In “10 things I realized after I quit my job without a plan” (Business Insider), life coach and consultant Anna Lundberg shares her experience of walking away from a job and creating her own business:
In September 2013, I walked out of my office and into the unknown. . . . I emptied my apartment of seven years, put my boxes into storage, and moved into my parents’ guest room as I thought about my next move.
My intention since the start had been to create a more independent and flexible lifestyle.
. . . So far, so good! This time last year, I officially incorporated my own consulting business and I’ve been busy on great projects ever since, working with big-name clients, making new connections, and sharpening my skill set.
Drawing upon hindsight, she then offers ten points reflecting upon her experience:
1. “Life on the other side is not as scary as you think.”
2. “You have to stick to your guns.”
3. “There are more options than you ever thought possible.”
4. “You can easily live on less money than you think.”
5. “New opportunities will appear from nowhere.”
6. “It doesn’t have to be perfect from day one.”
7. “Nothing is forever.”
8. “You are not alone.”
9. “You’ll never have all the answers.”
10. “Not all who wander are lost.”
Lindbergh offers explanations for each statement, and it’s worth checking out her full piece to read them. She may inspire some folks to consider their own options and futures.
The escape route
Many people discover this blog because of their experiences with workplace bullying and abuse. Long-time readers know, however, that I resist touting one-size-fits-all fixes. Each work situation has its own individual dynamics, rendering easy advice dangerous, especially when issued from an online perch. That said, for some the exit option is the most viable one. It should be weighed carefully.
Back in 2011, I wrote about the “Should I stay or should I go?” question for folks in bad work environments:
When should you hang in there, and when should you pursue an exit strategy? This question confronts a lot of people who feel stuck in frustrating or even toxic work situations. And given the realities of a tough job market, the dilemma of what to do becomes even more pronounced.
In that post (link here), I offered insights inspired by entrepreneur Seth Godin and the rock band The Clash, as well as more concrete suggestions about thinking through one’s options. To these points, I add this one: One of the most recurring regrets that I hear from targets of severe workplace bullying is that they didn’t remove themselves quickly enough from bad work situations, even as the abusive behaviors kept mounting. Among the costs was that it became much harder to pick up the pieces afterward, including developing options for moving forward with their livelihoods and careers.
It doesn’t appear that Anna Lundberg walked away from a toxic job. Her decision seems to have been grounded in a desire to change the direction of her life in a more positive way. Thus, the more optimistic tone of her piece understandably may not resonate with someone who is feeling trapped in a terrible workplace. After all, it’s pretty damn hard to be sunny about your future when you’re being emotionally pummeled. Furthermore, there is no guarantee that walking away from one job for any reason will lead to something better.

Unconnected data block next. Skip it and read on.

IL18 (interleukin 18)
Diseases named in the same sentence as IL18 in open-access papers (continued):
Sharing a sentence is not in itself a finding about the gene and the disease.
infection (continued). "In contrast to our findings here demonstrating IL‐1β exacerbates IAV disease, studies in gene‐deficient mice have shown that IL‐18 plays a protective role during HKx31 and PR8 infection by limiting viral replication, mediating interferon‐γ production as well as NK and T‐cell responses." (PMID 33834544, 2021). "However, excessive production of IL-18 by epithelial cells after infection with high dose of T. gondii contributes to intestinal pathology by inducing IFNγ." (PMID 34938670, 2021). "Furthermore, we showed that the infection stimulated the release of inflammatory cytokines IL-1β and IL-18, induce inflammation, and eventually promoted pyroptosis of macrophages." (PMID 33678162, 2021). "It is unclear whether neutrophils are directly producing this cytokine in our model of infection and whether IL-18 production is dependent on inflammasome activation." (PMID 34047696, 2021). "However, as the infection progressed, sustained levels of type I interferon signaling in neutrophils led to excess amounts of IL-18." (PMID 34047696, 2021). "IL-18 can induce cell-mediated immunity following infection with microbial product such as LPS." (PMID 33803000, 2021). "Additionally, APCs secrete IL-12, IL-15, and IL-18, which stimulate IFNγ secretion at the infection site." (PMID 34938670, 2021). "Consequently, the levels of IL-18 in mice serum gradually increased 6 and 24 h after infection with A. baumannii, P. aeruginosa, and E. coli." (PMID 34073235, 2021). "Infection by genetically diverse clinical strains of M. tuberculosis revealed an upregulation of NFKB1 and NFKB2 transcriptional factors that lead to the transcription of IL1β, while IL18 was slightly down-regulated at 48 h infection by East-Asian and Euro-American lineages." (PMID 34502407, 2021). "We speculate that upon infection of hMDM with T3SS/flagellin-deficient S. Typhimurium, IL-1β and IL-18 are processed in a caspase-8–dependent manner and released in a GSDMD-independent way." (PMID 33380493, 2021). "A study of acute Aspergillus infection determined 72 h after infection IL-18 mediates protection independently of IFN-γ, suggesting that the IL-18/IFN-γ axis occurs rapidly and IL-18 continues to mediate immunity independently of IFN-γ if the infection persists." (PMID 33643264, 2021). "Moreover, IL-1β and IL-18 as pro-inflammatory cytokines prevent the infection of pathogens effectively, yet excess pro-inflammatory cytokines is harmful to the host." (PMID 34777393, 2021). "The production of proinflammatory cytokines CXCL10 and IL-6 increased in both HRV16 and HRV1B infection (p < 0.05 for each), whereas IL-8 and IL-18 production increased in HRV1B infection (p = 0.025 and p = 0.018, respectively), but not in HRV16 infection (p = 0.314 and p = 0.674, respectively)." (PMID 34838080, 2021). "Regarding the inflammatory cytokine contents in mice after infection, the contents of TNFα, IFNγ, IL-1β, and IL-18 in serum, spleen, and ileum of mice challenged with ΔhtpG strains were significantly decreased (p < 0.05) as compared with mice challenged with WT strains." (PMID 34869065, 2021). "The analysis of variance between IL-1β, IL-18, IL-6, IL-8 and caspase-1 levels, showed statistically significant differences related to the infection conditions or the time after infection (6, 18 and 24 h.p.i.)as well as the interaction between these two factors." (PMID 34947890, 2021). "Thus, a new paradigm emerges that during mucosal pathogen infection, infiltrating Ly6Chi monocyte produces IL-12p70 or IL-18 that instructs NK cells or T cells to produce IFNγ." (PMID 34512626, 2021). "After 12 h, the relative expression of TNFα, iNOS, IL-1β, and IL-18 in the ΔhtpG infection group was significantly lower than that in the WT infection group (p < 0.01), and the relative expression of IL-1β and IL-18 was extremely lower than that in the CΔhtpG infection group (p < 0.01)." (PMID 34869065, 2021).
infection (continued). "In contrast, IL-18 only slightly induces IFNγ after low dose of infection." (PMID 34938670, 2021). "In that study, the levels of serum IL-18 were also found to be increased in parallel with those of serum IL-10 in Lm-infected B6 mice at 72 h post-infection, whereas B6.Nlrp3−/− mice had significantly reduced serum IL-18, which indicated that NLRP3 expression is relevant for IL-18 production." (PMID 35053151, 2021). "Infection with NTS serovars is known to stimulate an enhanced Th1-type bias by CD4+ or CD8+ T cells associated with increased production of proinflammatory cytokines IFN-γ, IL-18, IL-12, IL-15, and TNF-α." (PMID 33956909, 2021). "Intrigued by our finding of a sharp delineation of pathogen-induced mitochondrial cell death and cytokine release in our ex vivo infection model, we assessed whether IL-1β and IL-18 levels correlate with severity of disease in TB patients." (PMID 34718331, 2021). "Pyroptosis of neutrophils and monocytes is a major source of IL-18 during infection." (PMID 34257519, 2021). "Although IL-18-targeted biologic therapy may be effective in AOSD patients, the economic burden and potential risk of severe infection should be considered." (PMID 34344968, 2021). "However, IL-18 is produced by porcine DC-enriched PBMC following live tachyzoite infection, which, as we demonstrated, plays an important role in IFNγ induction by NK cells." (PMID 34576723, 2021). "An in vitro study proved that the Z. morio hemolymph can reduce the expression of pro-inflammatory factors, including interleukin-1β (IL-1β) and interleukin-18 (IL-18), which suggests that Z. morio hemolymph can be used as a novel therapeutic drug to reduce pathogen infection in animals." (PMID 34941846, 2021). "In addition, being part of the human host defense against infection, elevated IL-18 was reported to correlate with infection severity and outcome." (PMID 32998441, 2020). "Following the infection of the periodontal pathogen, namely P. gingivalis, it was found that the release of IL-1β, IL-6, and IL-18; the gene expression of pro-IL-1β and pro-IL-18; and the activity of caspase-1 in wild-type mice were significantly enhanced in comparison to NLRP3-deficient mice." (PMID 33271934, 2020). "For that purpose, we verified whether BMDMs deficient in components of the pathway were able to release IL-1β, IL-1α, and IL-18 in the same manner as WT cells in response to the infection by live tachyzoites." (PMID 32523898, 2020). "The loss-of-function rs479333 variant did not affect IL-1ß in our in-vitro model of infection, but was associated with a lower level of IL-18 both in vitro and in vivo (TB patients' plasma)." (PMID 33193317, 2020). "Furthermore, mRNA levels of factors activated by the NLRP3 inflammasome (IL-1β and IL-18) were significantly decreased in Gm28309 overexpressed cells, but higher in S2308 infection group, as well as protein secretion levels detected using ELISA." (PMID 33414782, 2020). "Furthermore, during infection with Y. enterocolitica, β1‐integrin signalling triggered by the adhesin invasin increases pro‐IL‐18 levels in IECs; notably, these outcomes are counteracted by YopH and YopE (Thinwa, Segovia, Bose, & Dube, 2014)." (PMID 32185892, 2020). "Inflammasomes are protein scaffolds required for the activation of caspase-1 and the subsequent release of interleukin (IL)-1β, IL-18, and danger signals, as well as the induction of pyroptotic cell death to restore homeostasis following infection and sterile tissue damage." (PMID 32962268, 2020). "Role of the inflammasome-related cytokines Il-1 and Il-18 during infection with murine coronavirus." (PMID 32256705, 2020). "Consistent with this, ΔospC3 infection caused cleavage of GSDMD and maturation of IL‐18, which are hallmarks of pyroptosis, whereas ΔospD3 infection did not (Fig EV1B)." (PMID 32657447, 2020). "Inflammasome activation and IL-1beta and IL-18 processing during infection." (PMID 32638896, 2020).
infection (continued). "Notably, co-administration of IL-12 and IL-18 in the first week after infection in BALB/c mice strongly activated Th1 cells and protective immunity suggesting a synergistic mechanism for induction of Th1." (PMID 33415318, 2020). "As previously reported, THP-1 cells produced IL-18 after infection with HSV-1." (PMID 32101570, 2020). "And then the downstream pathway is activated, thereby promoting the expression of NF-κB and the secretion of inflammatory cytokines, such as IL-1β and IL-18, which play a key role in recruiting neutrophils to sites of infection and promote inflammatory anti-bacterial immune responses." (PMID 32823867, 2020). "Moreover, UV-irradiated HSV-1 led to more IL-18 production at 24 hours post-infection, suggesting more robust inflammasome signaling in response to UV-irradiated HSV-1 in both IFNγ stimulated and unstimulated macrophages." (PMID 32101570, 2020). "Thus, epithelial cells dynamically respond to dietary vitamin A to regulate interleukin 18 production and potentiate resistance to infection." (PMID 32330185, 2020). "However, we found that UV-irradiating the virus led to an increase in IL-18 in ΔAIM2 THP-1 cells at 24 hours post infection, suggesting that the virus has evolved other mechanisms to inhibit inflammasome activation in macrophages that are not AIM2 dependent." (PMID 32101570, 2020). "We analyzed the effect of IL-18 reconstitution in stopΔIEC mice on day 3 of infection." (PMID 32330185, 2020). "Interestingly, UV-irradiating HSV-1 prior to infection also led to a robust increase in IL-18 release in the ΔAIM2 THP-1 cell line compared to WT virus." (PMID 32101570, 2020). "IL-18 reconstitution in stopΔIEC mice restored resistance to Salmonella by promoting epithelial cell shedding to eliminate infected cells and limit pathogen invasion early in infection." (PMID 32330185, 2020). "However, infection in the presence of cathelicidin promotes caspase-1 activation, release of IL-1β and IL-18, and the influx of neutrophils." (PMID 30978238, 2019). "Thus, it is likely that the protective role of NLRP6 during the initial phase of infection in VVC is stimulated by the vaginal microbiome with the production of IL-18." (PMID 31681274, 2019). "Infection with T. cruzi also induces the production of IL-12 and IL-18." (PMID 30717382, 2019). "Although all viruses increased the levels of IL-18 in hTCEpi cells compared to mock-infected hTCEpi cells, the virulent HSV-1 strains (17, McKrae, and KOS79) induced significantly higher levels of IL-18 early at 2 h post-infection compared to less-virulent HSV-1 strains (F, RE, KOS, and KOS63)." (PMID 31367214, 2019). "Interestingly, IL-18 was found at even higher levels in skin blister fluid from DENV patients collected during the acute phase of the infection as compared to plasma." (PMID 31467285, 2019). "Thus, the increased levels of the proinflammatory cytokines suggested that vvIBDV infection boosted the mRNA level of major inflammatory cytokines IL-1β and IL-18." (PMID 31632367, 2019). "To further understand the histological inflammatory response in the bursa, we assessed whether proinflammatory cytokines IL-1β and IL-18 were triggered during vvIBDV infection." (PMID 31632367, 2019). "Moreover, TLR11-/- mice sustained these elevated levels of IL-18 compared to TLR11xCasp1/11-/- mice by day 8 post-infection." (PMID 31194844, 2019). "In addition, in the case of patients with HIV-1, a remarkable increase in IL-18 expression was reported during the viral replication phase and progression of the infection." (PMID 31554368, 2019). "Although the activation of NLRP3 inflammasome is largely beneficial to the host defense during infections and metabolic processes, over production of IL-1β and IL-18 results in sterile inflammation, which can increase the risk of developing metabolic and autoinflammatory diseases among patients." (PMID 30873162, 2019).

But until more employers start to take abuse at work seriously and the law steps in to create stronger legal protections, leaving a bad job — voluntarily or otherwise — will remain the most common “resolution” of severe workplace bullying. Whenever possible, those who are experiencing toxic jobs should try to get ahead of the situation. It is not an easy thing to do — at first glance, it may feel downright impossible — but it’s much better than waiting for others to impose the choices.
Potential intermediate steps
But before making a final decision to leave a toxic job, there may be some intermediate steps worth considering. They include measures to take stock and assess options related to employment, health, legal rights, etc., while being physically removed from the unhealthy work environment:
- Taking any earned/accumulated leave time (vacation, sick, personal days);
- Taking advantage of any family and medical leave rights, which in some states and countries may include paid leave; and/or
- Requesting a formal leave of absence, consistent with any employer-provided benefits.
Obviously financial considerations often figure heavily into such options and decisions. At this juncture, I will only say that it may be worth a short-term money squeeze in order to buy time to process your situation.
Those considering their exit options may want to review the Need Help page of this blog, which, among other things, collects a variety of blog posts that can help to clarify the decision making process.
This post was revised in December 2019.